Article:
The inhabitants known for their bloodthirstiness would’ve killed me if I approached any further than the Unholy Gate.
This collection of essays from 1973 gets an A+ on cover alone.
Undoubtedly one of the major reasons that anthropologists for so long underestimated the importance of hallucinogenic substances in shamanism and religious experience was that very few had partaken themselves of the native psychotropic materials (other than peyote) or had undergone the resulting subjective experiences so critical, perhaps paradoxically, to an empirical understanding of their meaning to the peoples they studied. Most, although not all, of the authors in the present book are an exception…
I’ll say! From Michael J. Harner’s essay “The Sound Of Rushing Water”:
When I first undertook research among the Jívaro in 1956-57, I did not fully appreciate the psychological impact of the Banisteriopsis drink upon the native view of reality, but in 1961 I had occasion to drink the hallucinogen in the course of field work with another Upper Amazon Basin tribe. For several hours after drinking the brew, I found myself, although awake, in a world literally beyond my wildest dreams. I met bird-headed people, as well as dragon-like creatures who explained that they were the true gods of this world. I enlisted the services of other spirit helpers in attempting to fly through the far reaches of the Galaxy. Transported into a trance where the supernatural seemed natural, I realized that anthropologists, including myself, had profoundly underestimated the importance of the drug in affecting native ideology. Therefore, in 1964 I returned to the Jívaro to give particular attention to the drug’s use by the Jívaro shaman.
South American shamanism and hallucinogens is one of the topics explored in
Yet the essay our reader found of most interest in this volume was was “The Role of Hallucinogenic Plants in European Witchcraft,” also by Harner. The topic of witchcraft, European and American, has been of great interest to Helytimes.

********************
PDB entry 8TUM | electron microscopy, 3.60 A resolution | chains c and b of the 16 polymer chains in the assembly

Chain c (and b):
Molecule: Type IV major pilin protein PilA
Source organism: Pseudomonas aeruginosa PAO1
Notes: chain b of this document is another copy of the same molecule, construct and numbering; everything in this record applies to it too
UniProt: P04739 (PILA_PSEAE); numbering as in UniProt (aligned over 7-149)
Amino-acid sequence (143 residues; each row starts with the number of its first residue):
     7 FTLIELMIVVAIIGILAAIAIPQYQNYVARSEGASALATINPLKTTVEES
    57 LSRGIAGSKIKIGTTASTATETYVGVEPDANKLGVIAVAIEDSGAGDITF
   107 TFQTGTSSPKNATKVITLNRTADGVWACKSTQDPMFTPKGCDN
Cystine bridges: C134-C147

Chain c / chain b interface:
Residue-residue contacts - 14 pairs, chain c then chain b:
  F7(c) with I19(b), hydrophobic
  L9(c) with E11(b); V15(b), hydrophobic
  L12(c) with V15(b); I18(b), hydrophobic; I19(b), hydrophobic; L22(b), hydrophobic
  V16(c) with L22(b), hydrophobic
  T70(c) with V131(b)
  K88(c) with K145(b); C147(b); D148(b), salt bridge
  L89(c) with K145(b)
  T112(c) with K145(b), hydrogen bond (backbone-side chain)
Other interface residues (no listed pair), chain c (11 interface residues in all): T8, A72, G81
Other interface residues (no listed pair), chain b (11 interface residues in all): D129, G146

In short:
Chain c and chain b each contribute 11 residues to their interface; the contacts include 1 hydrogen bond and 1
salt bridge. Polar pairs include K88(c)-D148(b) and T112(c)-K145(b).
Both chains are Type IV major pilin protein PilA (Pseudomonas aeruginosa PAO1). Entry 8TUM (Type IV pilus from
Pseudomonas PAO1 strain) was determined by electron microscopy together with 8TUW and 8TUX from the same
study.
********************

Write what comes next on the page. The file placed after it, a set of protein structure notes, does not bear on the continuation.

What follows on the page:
What was going on with the wild bursts of witchcraft persecution in medieval Europe and early colonial America?
A prevalent attitude among present-day historians and scholars of religion (e.g. Henningsen, 1969: 105-6; Trevor-Roper, 1969:90, 192) is that late medieval and Renaissance witchcraft was essentially a fiction created by the Church.
says Harner. But what this essay presupposes is: what if it wasn’t?
Probably the single most important group of plants used by mankind to contact the supernatural belongs to the order Solanacæe (the potato family)… each of these plants contains varying quantities of atropine and the other closely related tropane alkaloids hyoscyamine and scopolomine, all of which have hallucinogenic effects (Claus and Tyler, 1965: 273-85; Henry, ,1949: 64092; Hoffer and Osmund, 1967:525-28; Lewin, 1964: 129-140; Sollmann, 1957: 381-98).
From here, Harner goes on to suggest:
As is familiar to every child in our culture, the witch is fantasized as flying through the air on a broomstick. This symbol actually represents a very serious and central aspect of European witchcraft, involving the use of solanceaous hallucinogenic plants. The European witches rubbed their bodies with a hallucinogenic ointment containing such plants as Atropa belladonna, Mandragora, and henbane, whose content of atropine was absorbable through the skin. The witch then indeed took a “trip”: the witch on the broomstick is a representation of that imagined aerial journey to a rendezvous with spirits and demons, which was called a Sabbat.